SEATTLE - If you've been keeping up on what is permitted in Seattle parks, guns are okay. Spitting is also okay. Smoking? Not so fast.
Starting on April 1, you could get kicked out of a Seattle park for smoking. It's not an April fool's joke. The Seattle Parks and Recreation superintendent decided to ban smoking, despite recommendations from the Board of Park Commissioners.
Tonight, at Victor Steinbrueck Park along Seattle's waterfront, you could find a number of visitors smoking while enjoying the sunset. But come April 1, no more. Even non-smokers are surprised.
"In the parks? I think that's pushing it a little bit," said Jake Mays.
Dylan Jones, a non-smoker who was at a park with his dog, has a mixed reaction. "I'm torn. I'm conflicted. I appreciate the fresh air, but it's a public place," he said.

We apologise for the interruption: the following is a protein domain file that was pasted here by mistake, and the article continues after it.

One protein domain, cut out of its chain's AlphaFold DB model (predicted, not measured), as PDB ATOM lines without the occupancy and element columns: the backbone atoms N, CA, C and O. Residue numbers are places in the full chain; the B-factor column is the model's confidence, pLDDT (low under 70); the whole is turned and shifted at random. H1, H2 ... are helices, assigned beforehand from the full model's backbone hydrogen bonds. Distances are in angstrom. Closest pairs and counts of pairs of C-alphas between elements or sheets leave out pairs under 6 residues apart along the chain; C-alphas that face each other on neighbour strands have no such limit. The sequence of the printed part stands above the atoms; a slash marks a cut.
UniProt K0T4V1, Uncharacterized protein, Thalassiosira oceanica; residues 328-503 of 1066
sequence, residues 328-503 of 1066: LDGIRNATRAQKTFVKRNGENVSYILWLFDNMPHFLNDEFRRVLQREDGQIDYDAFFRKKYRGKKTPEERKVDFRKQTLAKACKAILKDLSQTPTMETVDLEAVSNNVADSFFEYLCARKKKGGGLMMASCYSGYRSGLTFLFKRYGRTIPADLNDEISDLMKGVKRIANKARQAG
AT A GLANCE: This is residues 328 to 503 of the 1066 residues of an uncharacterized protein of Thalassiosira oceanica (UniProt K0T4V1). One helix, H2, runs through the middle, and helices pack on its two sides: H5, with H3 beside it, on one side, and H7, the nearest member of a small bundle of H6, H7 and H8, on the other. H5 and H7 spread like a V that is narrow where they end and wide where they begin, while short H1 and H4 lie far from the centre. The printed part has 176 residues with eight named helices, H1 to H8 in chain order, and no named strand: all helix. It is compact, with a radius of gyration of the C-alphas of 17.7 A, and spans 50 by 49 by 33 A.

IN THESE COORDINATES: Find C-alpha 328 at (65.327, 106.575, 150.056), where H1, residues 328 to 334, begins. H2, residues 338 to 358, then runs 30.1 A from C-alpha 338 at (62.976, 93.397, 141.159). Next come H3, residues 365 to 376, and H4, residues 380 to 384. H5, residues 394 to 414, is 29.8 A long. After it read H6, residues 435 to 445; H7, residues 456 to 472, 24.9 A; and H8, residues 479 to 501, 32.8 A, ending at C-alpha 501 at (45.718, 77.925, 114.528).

One smoker asked us not to identify her. She supports smoking bans for indoor areas, but says a smoking ban in parks goes too far.
"I tried to be respectful and not smoke in front of businesses, or on the sidewalks. So where do I go now? Do I go in an alley somewhere?" she asked.
Last week, the Board of Park Commissioners decided against a smoking ban. But today, Parks Superintendent Tim Gallagher issued a memo, stating he decided to "prohibit smoking, chewing or other tobacco use anywhere on [Seattle] Parks and Recreation property."
Dewey Potter, Seattle Parks spokesperson, explains, "[Gallagher] believes the public is the majority behind it, and that as an agency that purports to provide healthy things for people here it was the appropriate thing to do, especially since parks are a big attraction for kids.
"I think that's really good because smoking is really bad for you, and even if you breathe it in if someone else is smoking," said 9-year-old Bianca Newell.
Her mother, Angela Wienhold agrees. "I don't appreciate any kind of smoke around kids."
The ban will be enforced on a complaint basis. First-time violators will be excluded from the park for 24 hours. There will be longer exclusions for repeat offenders.